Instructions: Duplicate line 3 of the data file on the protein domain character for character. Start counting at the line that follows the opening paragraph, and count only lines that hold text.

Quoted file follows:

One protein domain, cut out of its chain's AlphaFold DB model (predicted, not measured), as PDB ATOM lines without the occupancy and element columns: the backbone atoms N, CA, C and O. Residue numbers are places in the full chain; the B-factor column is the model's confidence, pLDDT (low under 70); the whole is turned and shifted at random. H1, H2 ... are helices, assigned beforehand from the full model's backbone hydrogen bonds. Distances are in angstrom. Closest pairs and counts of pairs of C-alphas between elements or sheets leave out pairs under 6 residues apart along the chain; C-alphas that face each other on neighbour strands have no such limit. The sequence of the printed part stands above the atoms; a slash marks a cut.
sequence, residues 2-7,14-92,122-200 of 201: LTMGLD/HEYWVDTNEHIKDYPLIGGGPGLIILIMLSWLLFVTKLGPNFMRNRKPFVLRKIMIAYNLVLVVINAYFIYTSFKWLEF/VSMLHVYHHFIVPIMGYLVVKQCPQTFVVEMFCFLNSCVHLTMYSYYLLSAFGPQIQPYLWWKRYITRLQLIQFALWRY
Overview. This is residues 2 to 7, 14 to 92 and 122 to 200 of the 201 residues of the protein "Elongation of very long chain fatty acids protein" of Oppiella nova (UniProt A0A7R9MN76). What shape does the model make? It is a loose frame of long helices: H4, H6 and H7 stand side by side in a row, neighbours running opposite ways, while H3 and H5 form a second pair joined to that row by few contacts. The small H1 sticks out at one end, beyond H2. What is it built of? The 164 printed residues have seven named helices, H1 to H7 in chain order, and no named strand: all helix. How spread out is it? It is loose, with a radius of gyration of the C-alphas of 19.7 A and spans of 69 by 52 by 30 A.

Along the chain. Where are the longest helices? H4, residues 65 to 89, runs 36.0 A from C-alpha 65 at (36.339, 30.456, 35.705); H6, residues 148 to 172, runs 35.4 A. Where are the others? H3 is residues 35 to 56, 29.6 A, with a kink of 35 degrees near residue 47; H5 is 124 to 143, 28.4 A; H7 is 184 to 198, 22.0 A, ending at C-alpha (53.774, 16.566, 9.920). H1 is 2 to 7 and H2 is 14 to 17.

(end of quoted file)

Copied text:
Along the chain. Where are the longest helices? H4, residues 65 to 89, runs 36.0 A from C-alpha 65 at (36.339, 30.456, 35.705); H6, residues 148 to 172, runs 35.4 A. Where are the others? H3 is residues 35 to 56, 29.6 A, with a kink of 35 degrees near residue 47; H5 is 124 to 143, 28.4 A; H7 is 184 to 198, 22.0 A, ending at C-alpha (53.774, 16.566, 9.920). H1 is 2 to 7 and H2 is 14 to 17.